Australian news, and some related international items

The 2022 nuclear year in review: A global nuclear order in shambles

The Bulletin. By François Diaz-Maurin | December 26, 2022

It is hard to find a year filled with more concerns about nuclear risk than 2022. There surely was 1986 and the Chernobyl reactor accident. There was also 1962 and the Cuban Missile Crisis. And, of course, there was 1945 and the atomic bombings of Hiroshima and Nagasaki.

But this year, all sorts of nuclear risks coincided.

Russia, losing on the ground, contemplated the use of nuclear weapons in its war against Ukraine—recklessly threatening the nuclear taboo, a 77-year tradition of non-use. Also in Ukraine, nuclear reactors and nuclear facilities became targets of military attacks. Elsewhere, North Korea test-launched more ballistic missiles than it ever had in a single year and even seems to be preparing for a nuclear test. Iran resumed construction of its underground nuclear complex, disconnected IAEA surveillance cameras, and accelerated its uranium enrichment program, leaving it only months away from possibly testing a nuclear explosive or deploying a crude nuclear warhead on a ballistic missile, if it wishes to do so. In response, Saudi Arabia took further steps toward enriching uranium, also refusing IAEA inspections that would ensure the Kingdom does not conduct covert nuclear weapons-related activities.

Despite all these concerns, efforts of nuclear non-proliferation and disarmament failed to achieve any meaningful result this year. Participants in the first meeting of states parties of the Treaty on the Prohibition of Nuclear Weapons (TPNW), also known as the ban treaty, could not agree on calling out Russia’s nuclear threats and rhetoric in its war against Ukraine. The long-awaited review conference of the parties to the Treaty on the Non-Proliferation of Nuclear Weapons (NPT) ended without an agreement after Russia refused to sign off on an outcome document that referred to the control of the Zaporizhzhia nuclear power plant in Ukraine. The international community, so far, seems incapable of finding ways to better protect nuclear facilities from attacks, even as the odds of a nuclear accident in Ukraine increase as the war drags on.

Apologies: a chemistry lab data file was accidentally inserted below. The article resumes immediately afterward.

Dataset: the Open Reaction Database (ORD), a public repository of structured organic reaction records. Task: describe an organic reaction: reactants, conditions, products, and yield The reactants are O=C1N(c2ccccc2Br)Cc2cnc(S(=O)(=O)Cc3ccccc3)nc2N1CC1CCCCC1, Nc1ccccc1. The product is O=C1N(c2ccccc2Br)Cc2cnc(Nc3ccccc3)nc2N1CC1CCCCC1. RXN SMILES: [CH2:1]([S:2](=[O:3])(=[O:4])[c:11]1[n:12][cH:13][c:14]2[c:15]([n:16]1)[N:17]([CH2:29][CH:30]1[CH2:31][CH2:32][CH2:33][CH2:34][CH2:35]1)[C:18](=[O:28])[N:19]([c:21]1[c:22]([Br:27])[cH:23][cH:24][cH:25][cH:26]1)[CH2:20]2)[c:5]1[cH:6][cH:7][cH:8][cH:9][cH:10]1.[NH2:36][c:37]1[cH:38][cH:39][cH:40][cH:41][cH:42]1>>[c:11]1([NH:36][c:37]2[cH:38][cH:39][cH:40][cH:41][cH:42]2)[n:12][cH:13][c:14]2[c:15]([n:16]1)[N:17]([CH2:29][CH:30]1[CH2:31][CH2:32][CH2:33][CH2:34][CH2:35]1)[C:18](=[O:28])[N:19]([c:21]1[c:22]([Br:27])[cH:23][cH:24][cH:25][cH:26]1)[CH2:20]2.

In August, the EU-mediated talks between the United States and Iran failed to revive the 2015 agreement limiting Tehran’s nuclear program, known as the Joint Comprehensive Plan of Action (JCPOA), which former President Trump abandoned in 2018. In the United States, the much-anticipated Biden administration’s Nuclear Posture Review (NPR) was finally released in October, only to deceive experts. The NPR has been invariably accused, at best, of maintaining the nuclear status quo and of passing on its chance to reduce the role of nuclear weapons in the US security strategy, if not of being a major step backward.

Finally, in late November, hopes that on-site inspections under the New Strategic Arms Reduction Treaty (New START) could resume soon were cold-showered after Russia postponed a meeting of the Bilateral Consultative Commission (BCC), the treaty’s implementing body, planned to be held the next day in Cairo, Egypt. New START is the only bilateral nuclear arms control treaty between the United States and Russia, the world’s two largest nuclear arsenals. It is set to expire in 2026.

2022 will certainly appear in textbooks as the year when the global nuclear order was unprecedentedly shaken, if not irreparably destroyed……………………..

December 29, 2022 - Posted by | Uncategorized

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